Updated Aug. 5
The Martha’s Vineyard Mediation Program (MVMP) is receiving its third year of grant funding from a state program designed to support the resolution of consumer and landlord-tenant disputes.
Attorney General Maura Healey has awarded $1.9 million in grant funding for local consumer mediation programs through the Local Consumer Aid Fund to help advocates for consumers across the state on a variety of issues.
In this case, MVMP is receiving money from the Face-to-Face (FTF) grant fund, which supports programs that facilitate mediation and disputes that take place in trial courts, small claims courts, and program offices.
The relief funds come at a time when tenants and landlords alike are in flux following a new eviction moratorium issued by President Joe Biden on Tuesday that will likely face court challenges from entities like the National Association of Realtors.
After several extensions, the original eviction moratorium ended on July 31, so folks were being evicted for several days before Biden’s proclamation.
It is uncertain whether the latest moratorium extension will withstand opposition, but it will at least buy time for the estimated 7 million people and families facing eviction, while the $45 million federal rental assistance package is prepared.
According to executive director of MVMP, Sara Barnes, summer is always one of the busiest times of year for them — their paces increase, they get more inquiries — which is why the funds couldn’t come at a better time.
MVMP is receiving $16,500 from the FTF program this year, and has received $15,000 annually for the past two years.
One benefit to receiving funds that cover a broad range of mediation and dispute resolution services, according to Barnes, is that MVMP can bolster programming in ways that will best support the communities they serve. “Someone might have a dispute with a business, it could be with a contractor, it could be with a business that is trying to get paid. It also includes housing, so it’s a very broadly defined group of disputes and cases that come under the Attorney General’s support,” Barnes said.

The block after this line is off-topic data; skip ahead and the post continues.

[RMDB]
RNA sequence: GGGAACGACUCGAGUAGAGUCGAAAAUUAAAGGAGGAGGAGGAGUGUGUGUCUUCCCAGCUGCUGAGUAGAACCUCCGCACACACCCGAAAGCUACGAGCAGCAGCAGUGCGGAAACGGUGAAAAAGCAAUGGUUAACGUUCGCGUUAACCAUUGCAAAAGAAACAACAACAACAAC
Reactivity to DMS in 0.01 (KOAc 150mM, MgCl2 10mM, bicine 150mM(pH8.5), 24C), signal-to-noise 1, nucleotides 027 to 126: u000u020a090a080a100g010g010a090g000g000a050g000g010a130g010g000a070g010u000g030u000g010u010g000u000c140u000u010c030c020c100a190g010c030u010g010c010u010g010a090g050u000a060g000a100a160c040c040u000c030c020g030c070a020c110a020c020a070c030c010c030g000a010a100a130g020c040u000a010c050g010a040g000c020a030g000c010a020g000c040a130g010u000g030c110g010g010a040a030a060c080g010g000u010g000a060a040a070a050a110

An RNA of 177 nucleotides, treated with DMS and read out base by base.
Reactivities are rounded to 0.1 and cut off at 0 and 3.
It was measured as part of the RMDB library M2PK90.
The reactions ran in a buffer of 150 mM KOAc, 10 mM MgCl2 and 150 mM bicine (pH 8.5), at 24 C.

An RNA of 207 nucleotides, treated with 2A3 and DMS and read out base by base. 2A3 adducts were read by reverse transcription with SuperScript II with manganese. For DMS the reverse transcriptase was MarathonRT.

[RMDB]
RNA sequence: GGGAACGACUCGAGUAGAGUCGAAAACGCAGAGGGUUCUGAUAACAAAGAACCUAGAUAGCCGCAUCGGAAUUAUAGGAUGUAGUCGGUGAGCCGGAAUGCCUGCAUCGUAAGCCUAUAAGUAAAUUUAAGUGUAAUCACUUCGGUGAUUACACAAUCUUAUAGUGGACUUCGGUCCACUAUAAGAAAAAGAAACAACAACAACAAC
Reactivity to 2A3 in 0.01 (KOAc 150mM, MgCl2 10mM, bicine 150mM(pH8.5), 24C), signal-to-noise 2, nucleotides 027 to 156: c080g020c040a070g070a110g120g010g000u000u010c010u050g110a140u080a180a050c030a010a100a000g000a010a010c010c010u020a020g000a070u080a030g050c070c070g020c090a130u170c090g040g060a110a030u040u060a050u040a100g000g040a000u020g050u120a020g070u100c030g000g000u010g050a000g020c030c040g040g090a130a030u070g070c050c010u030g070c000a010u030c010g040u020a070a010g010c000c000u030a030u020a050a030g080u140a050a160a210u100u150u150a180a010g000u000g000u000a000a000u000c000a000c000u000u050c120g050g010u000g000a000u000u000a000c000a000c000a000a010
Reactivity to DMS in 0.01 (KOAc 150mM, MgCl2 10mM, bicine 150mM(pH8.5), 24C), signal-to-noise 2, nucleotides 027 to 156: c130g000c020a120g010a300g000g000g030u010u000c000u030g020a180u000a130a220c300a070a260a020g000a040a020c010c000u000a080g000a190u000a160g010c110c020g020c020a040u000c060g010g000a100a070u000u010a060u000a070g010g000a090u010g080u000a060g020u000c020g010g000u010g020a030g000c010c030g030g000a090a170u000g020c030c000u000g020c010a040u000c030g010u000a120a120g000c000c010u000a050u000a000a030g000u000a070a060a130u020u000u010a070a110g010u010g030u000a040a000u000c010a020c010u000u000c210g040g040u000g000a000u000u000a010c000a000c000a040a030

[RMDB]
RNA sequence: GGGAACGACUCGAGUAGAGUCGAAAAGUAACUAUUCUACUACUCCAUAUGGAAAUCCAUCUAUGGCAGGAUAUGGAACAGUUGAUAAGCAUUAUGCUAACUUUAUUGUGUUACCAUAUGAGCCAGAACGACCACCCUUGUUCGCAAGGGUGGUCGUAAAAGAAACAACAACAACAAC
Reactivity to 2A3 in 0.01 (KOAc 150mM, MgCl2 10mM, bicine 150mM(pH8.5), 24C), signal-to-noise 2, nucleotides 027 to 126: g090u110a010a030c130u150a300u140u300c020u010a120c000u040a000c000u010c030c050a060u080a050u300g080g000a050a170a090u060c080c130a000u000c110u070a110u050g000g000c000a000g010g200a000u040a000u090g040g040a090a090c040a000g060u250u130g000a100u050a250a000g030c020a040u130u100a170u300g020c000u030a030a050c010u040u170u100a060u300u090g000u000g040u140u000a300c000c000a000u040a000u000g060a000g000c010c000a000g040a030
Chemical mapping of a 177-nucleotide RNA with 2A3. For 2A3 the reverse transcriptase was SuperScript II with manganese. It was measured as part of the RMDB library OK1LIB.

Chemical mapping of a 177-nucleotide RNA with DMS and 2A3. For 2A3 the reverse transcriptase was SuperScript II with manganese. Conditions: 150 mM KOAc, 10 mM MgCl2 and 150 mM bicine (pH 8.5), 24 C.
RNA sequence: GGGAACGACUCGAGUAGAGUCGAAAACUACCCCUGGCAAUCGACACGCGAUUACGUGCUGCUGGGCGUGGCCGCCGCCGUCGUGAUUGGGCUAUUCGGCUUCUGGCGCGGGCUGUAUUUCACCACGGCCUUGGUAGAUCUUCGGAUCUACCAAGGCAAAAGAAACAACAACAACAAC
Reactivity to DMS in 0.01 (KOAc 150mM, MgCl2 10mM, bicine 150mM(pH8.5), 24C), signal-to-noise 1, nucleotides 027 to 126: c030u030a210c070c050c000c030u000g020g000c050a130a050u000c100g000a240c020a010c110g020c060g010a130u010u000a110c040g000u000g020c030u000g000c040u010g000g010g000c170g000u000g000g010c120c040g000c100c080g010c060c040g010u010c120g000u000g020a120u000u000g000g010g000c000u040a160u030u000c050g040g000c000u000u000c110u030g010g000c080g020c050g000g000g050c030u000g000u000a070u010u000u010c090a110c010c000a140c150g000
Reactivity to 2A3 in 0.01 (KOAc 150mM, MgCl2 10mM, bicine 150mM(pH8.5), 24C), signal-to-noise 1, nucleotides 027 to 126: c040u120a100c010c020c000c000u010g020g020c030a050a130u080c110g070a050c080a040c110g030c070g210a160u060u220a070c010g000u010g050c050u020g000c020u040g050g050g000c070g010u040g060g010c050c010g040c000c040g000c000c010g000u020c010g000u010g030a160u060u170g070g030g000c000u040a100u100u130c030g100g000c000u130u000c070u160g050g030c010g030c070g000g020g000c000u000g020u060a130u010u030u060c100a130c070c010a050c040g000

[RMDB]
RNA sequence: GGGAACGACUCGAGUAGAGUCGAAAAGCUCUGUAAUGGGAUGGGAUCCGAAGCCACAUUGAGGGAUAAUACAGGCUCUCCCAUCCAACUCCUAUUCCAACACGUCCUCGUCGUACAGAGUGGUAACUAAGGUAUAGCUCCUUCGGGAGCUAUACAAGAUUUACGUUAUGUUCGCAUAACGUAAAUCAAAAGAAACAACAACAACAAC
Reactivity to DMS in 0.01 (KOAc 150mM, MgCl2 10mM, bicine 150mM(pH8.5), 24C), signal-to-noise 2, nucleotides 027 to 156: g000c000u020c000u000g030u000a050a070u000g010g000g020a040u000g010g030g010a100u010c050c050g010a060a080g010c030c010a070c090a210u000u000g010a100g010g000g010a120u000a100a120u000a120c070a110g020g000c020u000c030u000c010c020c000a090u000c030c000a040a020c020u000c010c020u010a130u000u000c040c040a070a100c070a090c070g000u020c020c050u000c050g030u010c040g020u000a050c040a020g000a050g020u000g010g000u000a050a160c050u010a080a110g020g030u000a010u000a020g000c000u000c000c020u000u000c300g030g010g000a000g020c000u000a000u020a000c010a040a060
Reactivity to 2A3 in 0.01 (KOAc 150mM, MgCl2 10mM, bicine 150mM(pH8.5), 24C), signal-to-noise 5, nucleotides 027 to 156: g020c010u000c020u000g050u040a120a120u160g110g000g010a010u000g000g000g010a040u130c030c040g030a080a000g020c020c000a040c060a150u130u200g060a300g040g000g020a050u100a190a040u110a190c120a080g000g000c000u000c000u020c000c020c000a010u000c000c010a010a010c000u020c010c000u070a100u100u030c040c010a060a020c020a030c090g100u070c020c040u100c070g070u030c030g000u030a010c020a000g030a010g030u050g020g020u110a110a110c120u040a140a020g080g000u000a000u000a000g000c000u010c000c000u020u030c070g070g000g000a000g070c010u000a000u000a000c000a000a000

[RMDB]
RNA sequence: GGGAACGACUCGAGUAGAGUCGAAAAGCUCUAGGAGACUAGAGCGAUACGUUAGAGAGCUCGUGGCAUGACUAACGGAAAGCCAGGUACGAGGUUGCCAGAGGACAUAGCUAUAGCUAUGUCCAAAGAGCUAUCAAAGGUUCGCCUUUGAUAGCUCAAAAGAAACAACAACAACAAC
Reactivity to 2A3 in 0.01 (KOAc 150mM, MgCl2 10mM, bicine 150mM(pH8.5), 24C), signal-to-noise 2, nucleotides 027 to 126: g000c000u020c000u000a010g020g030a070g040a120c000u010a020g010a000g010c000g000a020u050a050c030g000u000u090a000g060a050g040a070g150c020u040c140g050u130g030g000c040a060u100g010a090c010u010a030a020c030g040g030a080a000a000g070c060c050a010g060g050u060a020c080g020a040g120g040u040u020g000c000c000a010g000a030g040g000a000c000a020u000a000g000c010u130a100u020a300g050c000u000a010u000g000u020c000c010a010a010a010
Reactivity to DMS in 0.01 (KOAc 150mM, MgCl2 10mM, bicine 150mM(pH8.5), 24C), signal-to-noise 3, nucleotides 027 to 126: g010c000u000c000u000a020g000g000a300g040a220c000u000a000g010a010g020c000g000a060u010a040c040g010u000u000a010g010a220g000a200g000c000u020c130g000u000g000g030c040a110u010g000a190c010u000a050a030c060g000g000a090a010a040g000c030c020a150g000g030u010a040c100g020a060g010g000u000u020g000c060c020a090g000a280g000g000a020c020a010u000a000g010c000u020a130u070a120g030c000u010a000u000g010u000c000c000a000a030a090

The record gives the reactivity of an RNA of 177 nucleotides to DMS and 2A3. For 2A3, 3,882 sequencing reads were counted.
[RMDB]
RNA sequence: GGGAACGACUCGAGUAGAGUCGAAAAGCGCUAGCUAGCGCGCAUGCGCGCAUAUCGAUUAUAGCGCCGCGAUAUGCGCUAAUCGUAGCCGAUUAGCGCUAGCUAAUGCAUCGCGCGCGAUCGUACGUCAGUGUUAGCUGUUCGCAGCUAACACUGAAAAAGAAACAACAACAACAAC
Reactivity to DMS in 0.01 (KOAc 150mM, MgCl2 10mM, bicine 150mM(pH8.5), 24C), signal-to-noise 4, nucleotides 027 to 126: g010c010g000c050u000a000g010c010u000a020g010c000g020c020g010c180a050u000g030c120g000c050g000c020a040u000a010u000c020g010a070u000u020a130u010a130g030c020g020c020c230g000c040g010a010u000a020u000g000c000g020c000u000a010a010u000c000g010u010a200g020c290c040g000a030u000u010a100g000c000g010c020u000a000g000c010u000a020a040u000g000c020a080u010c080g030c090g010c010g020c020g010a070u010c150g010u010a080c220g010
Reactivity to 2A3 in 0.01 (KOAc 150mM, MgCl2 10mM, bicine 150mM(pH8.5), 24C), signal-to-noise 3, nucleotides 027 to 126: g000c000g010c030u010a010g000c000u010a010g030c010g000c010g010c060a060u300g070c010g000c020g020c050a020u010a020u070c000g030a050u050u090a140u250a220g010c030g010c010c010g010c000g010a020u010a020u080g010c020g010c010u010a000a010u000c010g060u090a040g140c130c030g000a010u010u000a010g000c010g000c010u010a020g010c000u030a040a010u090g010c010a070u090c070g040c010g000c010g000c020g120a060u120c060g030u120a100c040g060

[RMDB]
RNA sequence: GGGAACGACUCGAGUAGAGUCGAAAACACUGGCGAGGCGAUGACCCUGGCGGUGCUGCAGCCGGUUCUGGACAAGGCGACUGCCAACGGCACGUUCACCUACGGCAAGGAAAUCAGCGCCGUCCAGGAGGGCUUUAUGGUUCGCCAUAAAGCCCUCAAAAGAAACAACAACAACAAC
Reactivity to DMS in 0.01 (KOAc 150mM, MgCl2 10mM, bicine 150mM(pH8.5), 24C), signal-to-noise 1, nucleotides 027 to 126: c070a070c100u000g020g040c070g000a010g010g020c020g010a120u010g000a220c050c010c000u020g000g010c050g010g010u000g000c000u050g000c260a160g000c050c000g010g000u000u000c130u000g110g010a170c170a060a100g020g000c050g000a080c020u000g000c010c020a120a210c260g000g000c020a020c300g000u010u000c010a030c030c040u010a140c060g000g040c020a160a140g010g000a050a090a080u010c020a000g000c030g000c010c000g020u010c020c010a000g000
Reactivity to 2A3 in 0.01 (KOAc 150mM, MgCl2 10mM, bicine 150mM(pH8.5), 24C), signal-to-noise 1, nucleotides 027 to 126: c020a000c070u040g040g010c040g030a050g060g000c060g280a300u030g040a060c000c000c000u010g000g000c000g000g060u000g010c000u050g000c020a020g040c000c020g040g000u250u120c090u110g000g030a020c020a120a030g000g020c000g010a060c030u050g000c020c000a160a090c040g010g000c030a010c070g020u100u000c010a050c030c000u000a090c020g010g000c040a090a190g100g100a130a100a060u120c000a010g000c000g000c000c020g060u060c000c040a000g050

She noted that this past year, the mediation program has experienced its biggest year of reporting so far, with a total of 6,900 contacts overall. “That means if we sent an email, made a phone call, or sent a paper letter, those are all recorded and reported out,” Barnes said. “That gives an idea of how much work it takes to set up a case.”
While a significant number of those contacts are from Bristol County — where MVMP recently began operating in November of last year — Barnes said they have also been expanding their reach on Martha’s Vineyard.
Although the initiative isn’t covered by grant funding from the Attorney General, the mediation program has been working closely with members of the Brazilian Portuguese community on the Island to provide support for issues they may be having at home, in the family, or in the workplace.